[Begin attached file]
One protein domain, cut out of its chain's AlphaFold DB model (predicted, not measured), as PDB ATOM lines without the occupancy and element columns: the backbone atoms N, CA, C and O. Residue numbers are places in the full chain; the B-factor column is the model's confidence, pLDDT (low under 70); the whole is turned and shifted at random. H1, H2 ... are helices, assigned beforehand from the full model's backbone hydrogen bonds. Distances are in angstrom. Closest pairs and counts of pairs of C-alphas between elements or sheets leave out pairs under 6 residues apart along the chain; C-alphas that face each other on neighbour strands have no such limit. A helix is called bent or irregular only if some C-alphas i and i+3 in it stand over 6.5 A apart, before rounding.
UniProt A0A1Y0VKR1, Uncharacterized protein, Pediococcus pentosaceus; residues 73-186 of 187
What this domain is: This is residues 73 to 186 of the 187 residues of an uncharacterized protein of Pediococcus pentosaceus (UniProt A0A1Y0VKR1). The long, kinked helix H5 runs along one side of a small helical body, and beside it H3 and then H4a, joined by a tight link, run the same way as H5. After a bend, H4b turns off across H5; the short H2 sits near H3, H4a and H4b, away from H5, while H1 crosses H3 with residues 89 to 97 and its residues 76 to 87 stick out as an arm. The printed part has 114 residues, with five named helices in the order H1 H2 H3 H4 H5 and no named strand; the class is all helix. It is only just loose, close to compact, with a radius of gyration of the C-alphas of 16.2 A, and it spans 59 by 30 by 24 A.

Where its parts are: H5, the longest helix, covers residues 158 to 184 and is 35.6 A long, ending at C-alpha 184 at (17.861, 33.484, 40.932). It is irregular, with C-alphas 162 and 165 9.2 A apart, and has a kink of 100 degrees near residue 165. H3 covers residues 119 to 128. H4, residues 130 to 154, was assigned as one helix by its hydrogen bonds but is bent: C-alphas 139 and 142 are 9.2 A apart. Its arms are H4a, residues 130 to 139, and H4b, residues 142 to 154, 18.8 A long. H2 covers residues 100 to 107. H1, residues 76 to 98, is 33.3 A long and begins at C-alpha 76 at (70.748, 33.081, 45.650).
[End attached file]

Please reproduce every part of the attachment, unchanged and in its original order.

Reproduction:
One protein domain, cut out of its chain's AlphaFold DB model (predicted, not measured), as PDB ATOM lines without the occupancy and element columns: the backbone atoms N, CA, C and O. Residue numbers are places in the full chain; the B-factor column is the model's confidence, pLDDT (low under 70); the whole is turned and shifted at random. H1, H2 ... are helices, assigned beforehand from the full model's backbone hydrogen bonds. Distances are in angstrom. Closest pairs and counts of pairs of C-alphas between elements or sheets leave out pairs under 6 residues apart along the chain; C-alphas that face each other on neighbour strands have no such limit. A helix is called bent or irregular only if some C-alphas i and i+3 in it stand over 6.5 A apart, before rounding.
UniProt A0A1Y0VKR1, Uncharacterized protein, Pediococcus pentosaceus; residues 73-186 of 187
What this domain is: This is residues 73 to 186 of the 187 residues of an uncharacterized protein of Pediococcus pentosaceus (UniProt A0A1Y0VKR1). The long, kinked helix H5 runs along one side of a small helical body, and beside it H3 and then H4a, joined by a tight link, run the same way as H5. After a bend, H4b turns off across H5; the short H2 sits near H3, H4a and H4b, away from H5, while H1 crosses H3 with residues 89 to 97 and its residues 76 to 87 stick out as an arm. The printed part has 114 residues, with five named helices in the order H1 H2 H3 H4 H5 and no named strand; the class is all helix. It is only just loose, close to compact, with a radius of gyration of the C-alphas of 16.2 A, and it spans 59 by 30 by 24 A.

Where its parts are: H5, the longest helix, covers residues 158 to 184 and is 35.6 A long, ending at C-alpha 184 at (17.861, 33.484, 40.932). It is irregular, with C-alphas 162 and 165 9.2 A apart, and has a kink of 100 degrees near residue 165. H3 covers residues 119 to 128. H4, residues 130 to 154, was assigned as one helix by its hydrogen bonds but is bent: C-alphas 139 and 142 are 9.2 A apart. Its arms are H4a, residues 130 to 139, and H4b, residues 142 to 154, 18.8 A long. H2 covers residues 100 to 107. H1, residues 76 to 98, is 33.3 A long and begins at C-alpha 76 at (70.748, 33.081, 45.650).